For my money, I suspect Son will eventually make the move, or at least try, to center forward. Given his natural attacking prowess, it just makes logical sense to at least try the position that gives you the best chance to score. Will he succeed should he try? I think he has a good chance. Son has shown in the past that he has a good head on his shoulders and the desire to improve. Other factors will of course play their part, but if someone gives him the chance to learn and improve as a center forward I think they could have a prolific goal scorer on their hands.

About Jae Chee 339 Articles
A football fan who got bit by the writing bug.


  1. Your assessment seems pretty good overall. The only thing that I was curious about though was that I thought he was left-footed. I’ve seen other publications that have stated that as well, including one that said he is often mistaken as a right footed player, but that he is, in fact, a lefty. I don’t know enough to make any claims except that on FIFA 11 way back in 2010 had him listed as a lefty when he was with Hamburg. Of course, since he has a reputation for being good with both feet, it really doesn’t matter. Lol.

    • Really? It seems like I’ve seen him use his right foot to do things like take free kicks, which I assume would be his stronger foot. But anyway, I suppose it is moot since he seems almost equally good with both.

  2. Just heard that DIEGO FORLAN moved to Cerezo Osaka. He even said it’s a very good league and good enough to prepare for the world cup. How come no world class players like Forlan go to K-league like this? Oh Osaka used it’s record transfer fee 5.8 million. Can’t K-league clubs do this? Now it will be 100x harder for K league teams to win AFC champions league. K-league really needs super stars like this. J-league and China-league is growing: K-league is shrinking.

    • In fairness Forlan is far from the player that he used to be 3-4 years ago, but that being said it’s an interesting signing for Cerezo. You always have to take footballer pressers with a grain of salt. Forlan won’t come out and say that he’s there for the money. If he was still halfway decent he wouldn’t be in Japan. 34 now, 35 this summer. It’s like when a player goes to the Mideast or MLS. Forlan’s signing won’t have any significant impact on the AFC CL. Remember, historically in terms of K League vs J League, K League teams have won the tournament 10 times vs just 5 times for J League. China is the greater threat to Korea’s AFC CL “hegemony”.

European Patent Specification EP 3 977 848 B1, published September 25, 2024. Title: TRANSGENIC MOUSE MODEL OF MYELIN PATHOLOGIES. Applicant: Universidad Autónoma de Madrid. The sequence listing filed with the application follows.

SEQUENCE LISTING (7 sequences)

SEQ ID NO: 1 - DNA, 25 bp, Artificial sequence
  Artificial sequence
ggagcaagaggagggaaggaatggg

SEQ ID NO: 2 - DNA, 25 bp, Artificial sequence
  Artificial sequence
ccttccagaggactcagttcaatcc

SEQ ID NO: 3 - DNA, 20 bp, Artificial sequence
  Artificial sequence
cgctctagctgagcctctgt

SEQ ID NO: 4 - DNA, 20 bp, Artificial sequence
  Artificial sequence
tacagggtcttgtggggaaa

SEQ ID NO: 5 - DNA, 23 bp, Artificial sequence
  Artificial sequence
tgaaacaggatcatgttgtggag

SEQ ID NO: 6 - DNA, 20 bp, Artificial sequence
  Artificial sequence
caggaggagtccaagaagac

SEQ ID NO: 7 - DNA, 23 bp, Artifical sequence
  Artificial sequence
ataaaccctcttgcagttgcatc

Again, podcast teaser, we also briefly discussed the K League and ownership and the future. I won’t go into my thoughts on it much now though.

  3. Excellent discussion. I agree that he’s best suited as a hybrid wide-forward who can develop into more of a center forward. If he does make the transition towards CF, I can see him developing into an Eto’o-like player (stylistically).

    In the meantime the current Leverkusen setup is perfect for his strengths. He’s well positioned on the counter-attack, he can play with width, he can cut inwards and shoot, and he has Kiessling to lead the line and occupy central defenders.

    In addition to the center forward type skills you mentioned that he needs to work on, I think he simply needs to get stronger. He’s not so effective playing in a “phone booth” in terms of shielding the ball and maintaining possession. He’s 6 feet tall but I wonder if he’s destined to remain as one of those lanky players. Also he could work on his aerial ability if he wants to function as a center forward. With his height and athleticism it’s an underutilised part of his game. He really doesn’t have many headed goals in him.

    I’d love to hear your thoughts on our world cup center forward situation. Is Kim Shin Wook our Heskey? Can Ji and Son play as a lone striker? What’s our best formation?

    Enjoy the site. Cheers, man.

    • I think Son will get stronger as he gets a bit older. Kim Shin-Wook as Heskey? I suppose so, Kim SW could get better over the next couple years though (which is the hope), but as of now he’s still quite one-dimensional as a player. I advocated Ji as the lone striker before, but given his in-and-out club situation it’s difficult to tell how good he’d be as a starter (plus clubs want to play him wide). Ji could be one to watch for the future if the Dortmund situation goes well. Best formation? I did a fairly detailed post about it a week ago, basically it’s the 4-2-3-1, but it has more flexibility and shifts to anything from a more attacking/possession 4-4-2/4-1-4-1 to a more defensive/counterattacking 4-3-3.

      • Oh my bad, I just found this site so I missed those articles. I’m excited to read them. I was kidding about Heskey – I tend to think of KSW as a guy who isn’t that good and doesn’t score much for the national team but whose presence frees up better forwards (kind of like with Heskey and Owen). But that’s probably not a fair assessment of him.

        • I would say that probably is a fair assessment of him. KSW’s best NT match that I can remember is when Choi Kang-Hee played Son HM just behind him. KWS just knocked balls down to Son who did quite well.

        • Awesome, Michael. You’re in for a treat. Roy, Jae, and Jin do a great job. I only found this tavern 3 months ago or so and am loving it. Reading the comments are a lot of fun as well as giving your own thoughts. I had so many thoughts with very little outlet/community to express it and not much opportunity to hear from others, so it’s been great here. I look forward to reading your comments, too.